SAMANTHA BRYANT During the 2014-2015 academic year, the History Graduate Students’ Association remained successful, expanding workshop opportunities and facilitating a professional camaraderie among the members of the departmental graduate student community. As HGSA President, I continued the tradition of hosting and coordinating workshops such as “Reckoning with History: Race and Racism” in the fall 2014 semester and the spring 2015 “Teaching Gender and Sexuality Workshop” with the aid of Drs. Margaret Jacobs, Jeannette Jones, Rose Holz, and Laura Muñoz. Other workshops sponsored by the HGSA included the Digital Humanities Bootcamp for Beginners in conjunction with the Nebraska Forum on Digital Humanities and a workshop in the fall 2014 semester aimed at de-mystifying the job application process for federal government employment. I would like to again thank all graduate students, faculty, and staff in the History Department continued on next page


GRADUATE NOTES on the valuable contribution of their time, patience, and mentorship this academic year. Co-chaired by Ryan M. Kephart and Kylie McCormick, the 10th Annual James A. Rawley Graduate Conference in the Humanities continued to serve as an opportunity for budding scholars in humanities-related disciplines to present and receive constructive feedback on their original research. This year’s theme “Humanity in Conflict” attracted a wide variety of papers, topically focused on the impact of colonialism and military engagements on social and political relations. The HGSA is thankful for the support of Humanities Nebraska, the Office of Graduate Studies, the Center for Great Plains Studies, the Department of History, the Department of Geography, and the Department of English at the University of Nebraska-Lincoln. As the 2015-2016 academic year approaches, the HGSA aims to strengthen the professional relationship between the graduate organization and faculty committees. Under the leadership of incoming HGSA President Alyson Lomelin, the HGSA will continue coordinating engaging workshops thematically centered on historicizing contemporary events, sharpening graduate students’ skillsets as they enter the job market, and facilitating a dynamic intellectual community both inside and outside of the classroom. Writer: Samantha Bryant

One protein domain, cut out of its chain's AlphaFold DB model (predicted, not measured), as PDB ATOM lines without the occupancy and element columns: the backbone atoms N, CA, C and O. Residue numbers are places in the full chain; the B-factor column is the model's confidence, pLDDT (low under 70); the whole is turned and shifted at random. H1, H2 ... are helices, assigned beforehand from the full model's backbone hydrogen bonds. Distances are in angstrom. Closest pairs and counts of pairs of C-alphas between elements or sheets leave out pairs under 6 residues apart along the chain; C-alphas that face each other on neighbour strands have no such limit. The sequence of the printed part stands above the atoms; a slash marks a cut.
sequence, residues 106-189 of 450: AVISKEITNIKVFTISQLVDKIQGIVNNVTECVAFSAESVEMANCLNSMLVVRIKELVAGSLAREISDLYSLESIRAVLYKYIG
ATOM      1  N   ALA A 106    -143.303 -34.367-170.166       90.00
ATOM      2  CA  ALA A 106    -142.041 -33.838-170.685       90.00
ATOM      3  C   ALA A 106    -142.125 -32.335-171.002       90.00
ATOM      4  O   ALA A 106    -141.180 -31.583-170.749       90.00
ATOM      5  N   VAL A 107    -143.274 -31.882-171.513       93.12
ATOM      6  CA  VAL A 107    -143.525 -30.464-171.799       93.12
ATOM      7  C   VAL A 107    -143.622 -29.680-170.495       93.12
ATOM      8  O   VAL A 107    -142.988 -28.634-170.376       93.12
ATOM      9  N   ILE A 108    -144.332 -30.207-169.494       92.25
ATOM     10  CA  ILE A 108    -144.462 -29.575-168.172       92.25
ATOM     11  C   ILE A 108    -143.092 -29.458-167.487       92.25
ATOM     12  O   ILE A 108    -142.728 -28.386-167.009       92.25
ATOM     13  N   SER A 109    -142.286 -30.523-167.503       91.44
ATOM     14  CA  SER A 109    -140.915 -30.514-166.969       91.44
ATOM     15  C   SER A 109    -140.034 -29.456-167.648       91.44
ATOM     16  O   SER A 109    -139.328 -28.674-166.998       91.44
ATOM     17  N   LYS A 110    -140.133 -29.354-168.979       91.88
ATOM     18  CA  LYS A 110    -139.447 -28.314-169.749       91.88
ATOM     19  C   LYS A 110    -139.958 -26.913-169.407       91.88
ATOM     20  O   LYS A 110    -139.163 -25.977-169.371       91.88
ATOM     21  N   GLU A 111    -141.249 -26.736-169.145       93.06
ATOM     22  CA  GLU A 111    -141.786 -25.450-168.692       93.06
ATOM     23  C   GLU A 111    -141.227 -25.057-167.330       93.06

Samantha Bryant is currently a thirdyear doctoral student in the history program at the University of NebraskaLincoln. During the 2014-2015 academic year, Bryant was appointed the webmaster for the Virginia Social Sciences Association. In March 2015, she was a recipient of a Mary Lily Research Grant to conduct research at the Sallie Bingham Center for Women’s History and Culture at Duke University. She also published a book review in The Journal of African American History forthcoming in the fall of 2015.